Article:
According to a 2014 Pew Research report, 69 million consumers bank online. In addition, 15 million of those consumers – and rising – use their mobile devices to log into their accounts, check balances, view history, transfer money, view check images and deposit checks. This is not too surprising considering the rapid adoption of mobile and tablet devices. What is surprising, however, is that as these numbers continue to increase, the investments in digital banking by financial institutions do not match consumer usage in terms of channel preference.
The Future of Digital Banking
According to Mark Schwanhausser, director of multi-channel financial services at Javelin in a late 2013 Forbes article, “banks have been sitting there on legacy services and haven’t upgraded. Right now they have to recognize how fast the whole mindset is changing. They have to adapt to providing services not only in mobile, but then they have to use what they learn in mobile to reinvent and invigorate their online service.”
Schwanhausser went on to explain that the problem for bankers is that online and mobile doesn’t have a clear return on investment. Rather, banks see added costs for added channels. But the stickiness of digital channels is the true value. It’s what keeps customers coming back, he added.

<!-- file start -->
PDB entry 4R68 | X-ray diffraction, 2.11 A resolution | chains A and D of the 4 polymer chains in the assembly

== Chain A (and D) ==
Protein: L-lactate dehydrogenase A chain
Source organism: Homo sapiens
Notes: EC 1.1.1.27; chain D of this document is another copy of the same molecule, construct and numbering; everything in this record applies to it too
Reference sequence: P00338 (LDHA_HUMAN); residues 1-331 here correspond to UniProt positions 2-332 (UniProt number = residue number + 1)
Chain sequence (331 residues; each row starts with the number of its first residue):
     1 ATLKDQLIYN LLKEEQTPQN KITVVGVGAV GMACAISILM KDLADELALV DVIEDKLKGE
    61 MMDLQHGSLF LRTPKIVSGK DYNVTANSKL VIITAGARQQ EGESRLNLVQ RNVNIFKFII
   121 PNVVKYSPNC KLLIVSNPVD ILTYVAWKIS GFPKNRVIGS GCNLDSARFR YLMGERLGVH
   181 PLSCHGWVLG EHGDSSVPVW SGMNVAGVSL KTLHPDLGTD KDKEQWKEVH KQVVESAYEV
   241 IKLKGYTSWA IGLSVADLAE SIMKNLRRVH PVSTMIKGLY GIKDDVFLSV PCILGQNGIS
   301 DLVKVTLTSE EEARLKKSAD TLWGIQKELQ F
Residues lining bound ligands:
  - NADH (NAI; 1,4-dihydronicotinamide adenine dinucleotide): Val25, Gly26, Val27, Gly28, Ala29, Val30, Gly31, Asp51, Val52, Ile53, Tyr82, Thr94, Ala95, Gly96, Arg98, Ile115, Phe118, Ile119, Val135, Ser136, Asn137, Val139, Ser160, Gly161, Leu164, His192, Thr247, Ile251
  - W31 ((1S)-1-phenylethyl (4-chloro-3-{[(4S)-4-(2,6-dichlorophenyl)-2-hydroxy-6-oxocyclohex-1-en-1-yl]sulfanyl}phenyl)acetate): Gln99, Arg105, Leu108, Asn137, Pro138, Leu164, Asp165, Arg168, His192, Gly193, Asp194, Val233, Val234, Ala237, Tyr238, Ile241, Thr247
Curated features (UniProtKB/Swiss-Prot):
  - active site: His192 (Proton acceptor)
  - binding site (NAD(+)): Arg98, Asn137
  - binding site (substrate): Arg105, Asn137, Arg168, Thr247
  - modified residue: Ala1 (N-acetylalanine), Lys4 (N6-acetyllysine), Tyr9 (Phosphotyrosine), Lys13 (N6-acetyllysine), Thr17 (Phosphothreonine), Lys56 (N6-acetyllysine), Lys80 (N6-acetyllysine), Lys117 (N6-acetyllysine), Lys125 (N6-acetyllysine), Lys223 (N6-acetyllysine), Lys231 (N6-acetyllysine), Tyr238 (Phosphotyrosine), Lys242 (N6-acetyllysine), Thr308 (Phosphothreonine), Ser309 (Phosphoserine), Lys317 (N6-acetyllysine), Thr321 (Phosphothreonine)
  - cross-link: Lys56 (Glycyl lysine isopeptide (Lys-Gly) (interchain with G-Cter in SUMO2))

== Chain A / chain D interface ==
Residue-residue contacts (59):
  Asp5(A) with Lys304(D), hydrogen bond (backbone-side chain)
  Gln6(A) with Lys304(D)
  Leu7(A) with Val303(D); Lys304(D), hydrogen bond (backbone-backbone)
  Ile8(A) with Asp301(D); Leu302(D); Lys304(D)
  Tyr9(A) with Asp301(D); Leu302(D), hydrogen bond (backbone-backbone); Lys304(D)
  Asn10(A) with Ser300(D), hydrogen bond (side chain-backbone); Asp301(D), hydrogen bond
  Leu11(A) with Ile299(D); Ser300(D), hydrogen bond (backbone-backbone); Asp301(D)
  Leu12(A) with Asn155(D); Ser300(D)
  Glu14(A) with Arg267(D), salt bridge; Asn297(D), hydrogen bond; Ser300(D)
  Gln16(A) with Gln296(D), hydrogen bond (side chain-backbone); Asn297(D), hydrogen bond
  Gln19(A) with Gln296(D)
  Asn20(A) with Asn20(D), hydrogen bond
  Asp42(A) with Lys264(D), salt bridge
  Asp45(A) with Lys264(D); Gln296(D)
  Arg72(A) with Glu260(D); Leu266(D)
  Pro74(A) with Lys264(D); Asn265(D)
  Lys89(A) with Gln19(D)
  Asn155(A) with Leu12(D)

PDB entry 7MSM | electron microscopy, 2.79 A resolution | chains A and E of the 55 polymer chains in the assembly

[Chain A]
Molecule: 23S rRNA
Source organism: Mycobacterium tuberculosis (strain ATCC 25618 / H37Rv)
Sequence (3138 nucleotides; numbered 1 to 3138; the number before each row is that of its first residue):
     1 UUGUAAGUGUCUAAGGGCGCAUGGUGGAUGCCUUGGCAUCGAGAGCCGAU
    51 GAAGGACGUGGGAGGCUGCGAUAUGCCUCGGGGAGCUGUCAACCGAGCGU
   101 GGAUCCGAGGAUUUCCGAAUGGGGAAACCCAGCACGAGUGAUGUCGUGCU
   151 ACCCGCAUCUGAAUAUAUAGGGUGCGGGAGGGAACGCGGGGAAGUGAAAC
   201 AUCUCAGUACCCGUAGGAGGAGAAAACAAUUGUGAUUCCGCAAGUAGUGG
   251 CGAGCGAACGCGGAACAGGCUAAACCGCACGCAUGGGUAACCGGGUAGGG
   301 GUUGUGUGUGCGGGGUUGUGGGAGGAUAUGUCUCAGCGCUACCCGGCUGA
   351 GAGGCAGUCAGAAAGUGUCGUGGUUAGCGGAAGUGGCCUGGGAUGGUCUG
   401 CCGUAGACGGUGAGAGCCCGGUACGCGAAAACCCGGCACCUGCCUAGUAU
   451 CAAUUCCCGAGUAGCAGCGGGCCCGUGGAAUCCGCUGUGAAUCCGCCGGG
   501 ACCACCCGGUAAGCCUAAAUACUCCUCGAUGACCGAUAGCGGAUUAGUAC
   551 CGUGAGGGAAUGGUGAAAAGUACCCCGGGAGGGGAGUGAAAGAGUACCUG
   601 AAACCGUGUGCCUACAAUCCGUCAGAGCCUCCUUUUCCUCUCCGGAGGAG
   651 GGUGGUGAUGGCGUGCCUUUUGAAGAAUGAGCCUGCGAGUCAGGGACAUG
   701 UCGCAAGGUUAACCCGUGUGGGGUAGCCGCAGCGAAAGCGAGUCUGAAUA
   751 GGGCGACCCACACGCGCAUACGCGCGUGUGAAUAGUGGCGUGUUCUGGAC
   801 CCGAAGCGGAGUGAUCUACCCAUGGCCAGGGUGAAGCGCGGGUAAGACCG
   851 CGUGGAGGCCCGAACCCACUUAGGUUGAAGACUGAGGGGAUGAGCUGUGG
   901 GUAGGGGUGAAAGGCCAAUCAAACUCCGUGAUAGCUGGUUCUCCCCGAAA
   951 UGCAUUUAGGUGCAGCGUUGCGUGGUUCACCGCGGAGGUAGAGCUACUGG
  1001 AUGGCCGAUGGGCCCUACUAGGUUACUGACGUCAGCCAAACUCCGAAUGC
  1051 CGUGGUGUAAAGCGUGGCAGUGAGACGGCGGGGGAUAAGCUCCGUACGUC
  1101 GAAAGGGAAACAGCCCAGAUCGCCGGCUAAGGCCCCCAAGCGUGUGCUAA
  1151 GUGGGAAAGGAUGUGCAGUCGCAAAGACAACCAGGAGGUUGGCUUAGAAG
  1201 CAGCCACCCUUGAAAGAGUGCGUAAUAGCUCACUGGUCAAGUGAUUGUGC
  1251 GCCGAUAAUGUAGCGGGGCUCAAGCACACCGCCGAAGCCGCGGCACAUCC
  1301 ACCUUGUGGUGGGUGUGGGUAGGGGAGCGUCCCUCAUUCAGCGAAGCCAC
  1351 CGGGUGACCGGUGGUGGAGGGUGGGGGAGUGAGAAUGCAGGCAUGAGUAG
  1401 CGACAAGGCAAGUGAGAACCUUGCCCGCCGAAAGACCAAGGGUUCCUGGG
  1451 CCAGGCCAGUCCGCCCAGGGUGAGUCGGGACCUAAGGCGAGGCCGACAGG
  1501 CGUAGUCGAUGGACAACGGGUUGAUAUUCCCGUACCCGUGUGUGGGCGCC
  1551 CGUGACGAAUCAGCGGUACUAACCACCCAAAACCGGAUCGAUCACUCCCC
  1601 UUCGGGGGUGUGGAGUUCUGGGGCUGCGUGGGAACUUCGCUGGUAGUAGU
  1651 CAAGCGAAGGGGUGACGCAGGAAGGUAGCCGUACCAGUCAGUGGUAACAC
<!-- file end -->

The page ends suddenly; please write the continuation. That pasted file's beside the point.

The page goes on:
[For More on Omnichannel Banking: All Roads Lead to the Omnichannel]
Consider this retail scenario: according to Bain & Company, once venerable companies, like Blockbuster or Kodak, failed to step up to the new era of digital. As a result, they were eliminated by the competition because they no longer appealed to tech-savvy consumers. Financial institutions face the same risks, but some continue to be hesitant with moving towards an omnichannel solution because vendors and their technologies are constantly evolving or consolidating.
Looking ahead, the adoption of mobile banking is anticipated to increase. According to the Federal Reserve’s “Consumers and Mobile Financial Services 2014” report, just over 33 percent of mobile phone users reported that they used mobile banking in the past 12 months. This is an increase from the nearly 28 percent of mobile phone users who indicated that they used mobile banking in the 2012 survey, and 21 percent in the 2011 survey.
The use of mobile banking is also substantially higher for smartphone users at 51 percent, up from 48 percent in the 2012 survey, and 42 percent in the 2011 survey. The higher incidence of mobile banking adoption among smartphone users suggests that as smartphone adoption continues to increase, so too will use of mobile banking, making it negligent for bankers to ignore it.